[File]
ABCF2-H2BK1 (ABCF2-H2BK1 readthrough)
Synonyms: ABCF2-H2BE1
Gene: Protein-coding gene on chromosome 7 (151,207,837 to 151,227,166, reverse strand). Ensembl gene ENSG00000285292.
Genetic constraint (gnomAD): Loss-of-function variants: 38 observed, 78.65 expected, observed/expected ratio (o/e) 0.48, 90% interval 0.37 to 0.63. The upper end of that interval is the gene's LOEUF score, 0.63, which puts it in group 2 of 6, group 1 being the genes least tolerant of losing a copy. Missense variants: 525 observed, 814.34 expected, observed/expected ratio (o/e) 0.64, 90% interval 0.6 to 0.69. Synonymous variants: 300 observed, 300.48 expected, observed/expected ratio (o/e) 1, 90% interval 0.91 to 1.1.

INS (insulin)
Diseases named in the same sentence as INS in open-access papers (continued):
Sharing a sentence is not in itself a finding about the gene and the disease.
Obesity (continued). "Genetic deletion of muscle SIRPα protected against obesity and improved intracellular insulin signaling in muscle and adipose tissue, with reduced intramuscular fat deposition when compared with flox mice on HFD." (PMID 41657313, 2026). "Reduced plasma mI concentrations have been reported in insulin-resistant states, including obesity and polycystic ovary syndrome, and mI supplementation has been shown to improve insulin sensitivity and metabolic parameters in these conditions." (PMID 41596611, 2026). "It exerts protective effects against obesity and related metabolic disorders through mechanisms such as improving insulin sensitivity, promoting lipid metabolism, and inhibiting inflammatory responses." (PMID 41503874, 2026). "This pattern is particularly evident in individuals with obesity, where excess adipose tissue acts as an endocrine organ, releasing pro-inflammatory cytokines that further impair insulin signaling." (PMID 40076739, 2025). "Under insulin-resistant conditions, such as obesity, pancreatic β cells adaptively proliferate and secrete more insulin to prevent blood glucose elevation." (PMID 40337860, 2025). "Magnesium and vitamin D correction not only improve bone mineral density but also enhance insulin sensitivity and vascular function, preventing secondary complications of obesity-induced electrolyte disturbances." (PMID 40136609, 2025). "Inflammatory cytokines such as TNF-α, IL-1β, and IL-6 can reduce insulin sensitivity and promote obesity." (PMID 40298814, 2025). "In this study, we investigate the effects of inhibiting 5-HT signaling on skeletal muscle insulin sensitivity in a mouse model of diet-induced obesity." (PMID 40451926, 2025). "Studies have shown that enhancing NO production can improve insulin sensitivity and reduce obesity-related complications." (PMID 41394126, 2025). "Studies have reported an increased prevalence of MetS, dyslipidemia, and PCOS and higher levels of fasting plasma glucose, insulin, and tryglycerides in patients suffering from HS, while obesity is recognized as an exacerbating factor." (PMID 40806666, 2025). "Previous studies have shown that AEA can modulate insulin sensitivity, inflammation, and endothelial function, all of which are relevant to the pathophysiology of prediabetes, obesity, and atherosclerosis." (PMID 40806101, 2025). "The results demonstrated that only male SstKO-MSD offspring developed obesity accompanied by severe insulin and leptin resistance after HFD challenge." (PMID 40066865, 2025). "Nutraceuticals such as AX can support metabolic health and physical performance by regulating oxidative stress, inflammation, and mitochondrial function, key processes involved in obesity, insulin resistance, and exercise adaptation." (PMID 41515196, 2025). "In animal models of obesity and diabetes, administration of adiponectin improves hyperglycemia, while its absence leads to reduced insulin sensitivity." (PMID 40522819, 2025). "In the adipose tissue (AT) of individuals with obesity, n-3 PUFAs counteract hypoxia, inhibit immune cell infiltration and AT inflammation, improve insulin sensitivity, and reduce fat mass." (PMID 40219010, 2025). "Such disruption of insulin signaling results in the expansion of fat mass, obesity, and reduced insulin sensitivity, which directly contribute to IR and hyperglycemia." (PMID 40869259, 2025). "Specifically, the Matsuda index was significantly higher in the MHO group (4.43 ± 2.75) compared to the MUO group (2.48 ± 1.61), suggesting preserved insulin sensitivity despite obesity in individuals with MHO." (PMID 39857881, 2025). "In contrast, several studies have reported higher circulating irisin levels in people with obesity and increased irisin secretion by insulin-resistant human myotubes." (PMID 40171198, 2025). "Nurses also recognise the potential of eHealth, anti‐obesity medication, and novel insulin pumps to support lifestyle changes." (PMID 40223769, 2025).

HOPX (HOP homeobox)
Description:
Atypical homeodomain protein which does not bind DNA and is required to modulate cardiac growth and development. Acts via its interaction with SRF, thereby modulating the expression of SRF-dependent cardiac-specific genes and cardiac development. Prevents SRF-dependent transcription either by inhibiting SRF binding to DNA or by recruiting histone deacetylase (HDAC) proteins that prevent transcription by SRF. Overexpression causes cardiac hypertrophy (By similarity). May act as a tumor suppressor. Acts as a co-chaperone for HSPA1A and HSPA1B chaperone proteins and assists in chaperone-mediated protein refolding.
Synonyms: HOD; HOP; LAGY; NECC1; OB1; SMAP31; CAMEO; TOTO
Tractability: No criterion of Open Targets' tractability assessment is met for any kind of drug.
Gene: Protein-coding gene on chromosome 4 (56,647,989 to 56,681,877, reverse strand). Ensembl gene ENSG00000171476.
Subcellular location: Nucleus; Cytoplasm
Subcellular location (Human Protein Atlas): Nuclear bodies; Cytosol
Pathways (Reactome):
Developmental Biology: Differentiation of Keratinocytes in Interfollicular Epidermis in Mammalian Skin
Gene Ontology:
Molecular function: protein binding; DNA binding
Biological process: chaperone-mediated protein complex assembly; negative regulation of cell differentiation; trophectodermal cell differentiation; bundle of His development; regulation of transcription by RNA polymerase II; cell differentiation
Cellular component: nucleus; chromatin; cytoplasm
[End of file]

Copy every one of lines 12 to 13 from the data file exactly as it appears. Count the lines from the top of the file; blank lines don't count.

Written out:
Synonyms: HOD; HOP; LAGY; NECC1; OB1; SMAP31; CAMEO; TOTO
Tractability: No criterion of Open Targets' tractability assessment is met for any kind of drug.